Comedian and stroke survivor, John Kawie, shares observations about the challenges early 21st century TV programming carries for stroke survivors.
Comedian and stroke survivor, John Kawie, tries his hand at an advice-column – sort of.
The good folks here at Stroke Connection offer support and guidance through every step of your recovery. My column offers none whatsoever, but I think it might be time for a change. So let’s begin with that first exciting morning home and what you can expect.
Something arrived from Social Security: “This is to inform you that we no longer consider you Disabled. As of now you are officially just Old. Your benefits will be decreased accordingly.” Seriously?
And there it was, my old Rusk Institute Outpatient Rehabilitation schedule that I carried like an extra appendage for the better part of two years. It contained therapy class times, room numbers, Access-A-Ride information ... everything I needed to navigate Planet Rehab. It was my pre-smartphone stroke GPS, and without it I was adrift like George Clooney in “Gravity.”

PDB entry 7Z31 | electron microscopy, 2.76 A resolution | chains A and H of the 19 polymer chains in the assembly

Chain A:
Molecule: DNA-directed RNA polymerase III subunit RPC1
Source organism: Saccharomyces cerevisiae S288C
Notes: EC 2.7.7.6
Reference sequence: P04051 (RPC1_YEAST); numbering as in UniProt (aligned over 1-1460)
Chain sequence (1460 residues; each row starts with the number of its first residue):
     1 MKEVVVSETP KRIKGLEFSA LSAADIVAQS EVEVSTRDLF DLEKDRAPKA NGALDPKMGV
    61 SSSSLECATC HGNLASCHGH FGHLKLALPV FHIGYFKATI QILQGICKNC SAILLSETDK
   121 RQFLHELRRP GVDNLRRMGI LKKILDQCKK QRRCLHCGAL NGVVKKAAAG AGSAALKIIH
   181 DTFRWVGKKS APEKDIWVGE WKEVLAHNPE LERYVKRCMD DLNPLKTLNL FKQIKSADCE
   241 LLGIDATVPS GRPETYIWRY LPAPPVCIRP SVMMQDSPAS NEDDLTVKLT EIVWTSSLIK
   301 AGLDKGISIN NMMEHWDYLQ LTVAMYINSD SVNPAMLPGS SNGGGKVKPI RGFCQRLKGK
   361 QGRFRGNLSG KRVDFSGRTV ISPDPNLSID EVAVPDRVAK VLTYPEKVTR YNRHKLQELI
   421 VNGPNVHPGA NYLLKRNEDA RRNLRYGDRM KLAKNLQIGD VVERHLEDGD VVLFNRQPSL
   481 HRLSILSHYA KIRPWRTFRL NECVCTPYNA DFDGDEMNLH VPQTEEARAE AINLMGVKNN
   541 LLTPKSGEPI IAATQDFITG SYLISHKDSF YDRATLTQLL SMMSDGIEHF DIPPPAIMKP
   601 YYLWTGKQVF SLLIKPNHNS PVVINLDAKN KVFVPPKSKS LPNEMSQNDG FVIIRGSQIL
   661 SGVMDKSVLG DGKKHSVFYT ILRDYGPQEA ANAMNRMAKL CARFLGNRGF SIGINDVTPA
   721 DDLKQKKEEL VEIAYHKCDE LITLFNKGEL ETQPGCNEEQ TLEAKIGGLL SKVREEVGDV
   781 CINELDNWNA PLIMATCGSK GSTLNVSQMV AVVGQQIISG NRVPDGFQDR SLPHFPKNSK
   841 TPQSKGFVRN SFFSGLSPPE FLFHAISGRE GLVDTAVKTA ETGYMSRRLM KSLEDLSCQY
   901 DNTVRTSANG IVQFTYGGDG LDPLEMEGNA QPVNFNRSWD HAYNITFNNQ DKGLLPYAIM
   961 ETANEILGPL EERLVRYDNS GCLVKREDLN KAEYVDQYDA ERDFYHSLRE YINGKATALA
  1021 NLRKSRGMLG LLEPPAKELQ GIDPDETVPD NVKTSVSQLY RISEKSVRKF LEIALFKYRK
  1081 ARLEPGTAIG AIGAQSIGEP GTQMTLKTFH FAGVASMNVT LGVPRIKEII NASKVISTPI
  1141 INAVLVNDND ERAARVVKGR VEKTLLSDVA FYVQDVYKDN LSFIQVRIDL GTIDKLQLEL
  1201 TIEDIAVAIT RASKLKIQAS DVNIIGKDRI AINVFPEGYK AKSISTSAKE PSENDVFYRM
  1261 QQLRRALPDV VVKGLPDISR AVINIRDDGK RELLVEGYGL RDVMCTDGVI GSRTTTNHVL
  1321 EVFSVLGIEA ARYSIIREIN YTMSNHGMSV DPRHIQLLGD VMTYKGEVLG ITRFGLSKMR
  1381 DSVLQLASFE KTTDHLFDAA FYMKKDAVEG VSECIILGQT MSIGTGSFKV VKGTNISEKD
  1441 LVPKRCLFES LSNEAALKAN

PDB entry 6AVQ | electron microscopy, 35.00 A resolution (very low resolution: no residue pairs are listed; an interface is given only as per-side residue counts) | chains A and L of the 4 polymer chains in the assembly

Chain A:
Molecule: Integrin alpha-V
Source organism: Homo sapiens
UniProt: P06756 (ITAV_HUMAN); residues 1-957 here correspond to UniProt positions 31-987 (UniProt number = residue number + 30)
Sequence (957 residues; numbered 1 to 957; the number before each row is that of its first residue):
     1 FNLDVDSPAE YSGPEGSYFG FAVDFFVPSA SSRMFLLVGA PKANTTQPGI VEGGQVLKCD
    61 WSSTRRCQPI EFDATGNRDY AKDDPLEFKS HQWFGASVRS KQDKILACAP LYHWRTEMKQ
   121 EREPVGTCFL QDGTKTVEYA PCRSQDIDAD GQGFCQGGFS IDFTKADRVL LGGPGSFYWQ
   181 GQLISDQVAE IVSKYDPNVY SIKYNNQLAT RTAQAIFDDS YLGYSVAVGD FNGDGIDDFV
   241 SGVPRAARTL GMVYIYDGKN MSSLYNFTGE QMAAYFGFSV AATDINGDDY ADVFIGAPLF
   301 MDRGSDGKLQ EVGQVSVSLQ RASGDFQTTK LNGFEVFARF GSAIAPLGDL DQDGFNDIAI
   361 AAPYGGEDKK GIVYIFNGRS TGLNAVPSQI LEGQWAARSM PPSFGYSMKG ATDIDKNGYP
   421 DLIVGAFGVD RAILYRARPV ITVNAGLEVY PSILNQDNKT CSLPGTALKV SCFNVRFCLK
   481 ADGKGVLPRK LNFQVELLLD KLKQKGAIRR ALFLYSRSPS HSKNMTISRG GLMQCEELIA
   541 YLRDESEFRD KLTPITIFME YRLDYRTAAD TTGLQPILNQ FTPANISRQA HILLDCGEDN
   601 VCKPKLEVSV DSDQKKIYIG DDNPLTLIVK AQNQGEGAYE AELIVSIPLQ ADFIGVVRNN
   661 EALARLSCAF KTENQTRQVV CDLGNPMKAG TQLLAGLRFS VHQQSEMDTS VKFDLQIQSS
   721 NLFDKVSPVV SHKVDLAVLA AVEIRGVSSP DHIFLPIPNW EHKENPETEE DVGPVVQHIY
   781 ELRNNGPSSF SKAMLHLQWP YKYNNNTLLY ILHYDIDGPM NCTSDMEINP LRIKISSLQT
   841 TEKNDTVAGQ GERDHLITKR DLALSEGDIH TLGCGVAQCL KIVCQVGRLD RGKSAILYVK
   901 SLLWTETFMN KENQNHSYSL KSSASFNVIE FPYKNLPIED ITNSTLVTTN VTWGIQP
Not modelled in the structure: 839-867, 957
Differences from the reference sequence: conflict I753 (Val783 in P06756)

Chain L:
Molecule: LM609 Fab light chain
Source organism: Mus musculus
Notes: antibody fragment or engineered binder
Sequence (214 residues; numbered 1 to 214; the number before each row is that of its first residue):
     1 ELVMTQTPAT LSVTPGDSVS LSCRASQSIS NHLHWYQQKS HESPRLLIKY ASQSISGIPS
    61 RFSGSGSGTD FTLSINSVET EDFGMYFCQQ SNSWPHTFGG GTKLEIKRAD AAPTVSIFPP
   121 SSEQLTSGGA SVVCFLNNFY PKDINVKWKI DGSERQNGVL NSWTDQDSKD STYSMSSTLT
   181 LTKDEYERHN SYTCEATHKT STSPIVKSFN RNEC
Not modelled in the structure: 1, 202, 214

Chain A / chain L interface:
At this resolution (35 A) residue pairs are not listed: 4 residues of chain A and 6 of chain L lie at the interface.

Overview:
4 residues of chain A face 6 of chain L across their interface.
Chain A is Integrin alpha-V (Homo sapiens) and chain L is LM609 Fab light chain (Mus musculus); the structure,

In this edition of John Kawie's award-winning Life at the Curb column: As Ferris Bueller wisely said, “Life moves pretty fast. If you don’t stop and look around every once in a while you might miss it.” This is true, unless you happen to be a stroke survivor.
I had something in my back pocket…the stroke card! And much to my wife Marilyn’s dismay I pulled it out every chance I got.
That blue and white guy in the wheelchair is the Beverly Hills of parking lot real estate where the three most important words are “location, location, location.”
If you witnessed the exact moment of my stroke, you’d be surprised how underwhelming the event was … no dramatic collapsing or keeling over. In fact, I was asleep at the time.
Many of our readers think the only reason we publish Stroke Connection is so they can read John Kawie’s column, "Life at the Curb." This issue marks 10 years that John has succeeded at what seems impossible — making stroke funny.
My tour director cousin and her husband Ray were anxious for Marilyn and me to get to stop No. 2 on our itinerary: The Yankee Candle Shop. Plus, they had the car.
When you’re wobbly on your feet and you’re slammed broadside by a half-pint human, you go down like a sumo wrestler on a balance beam.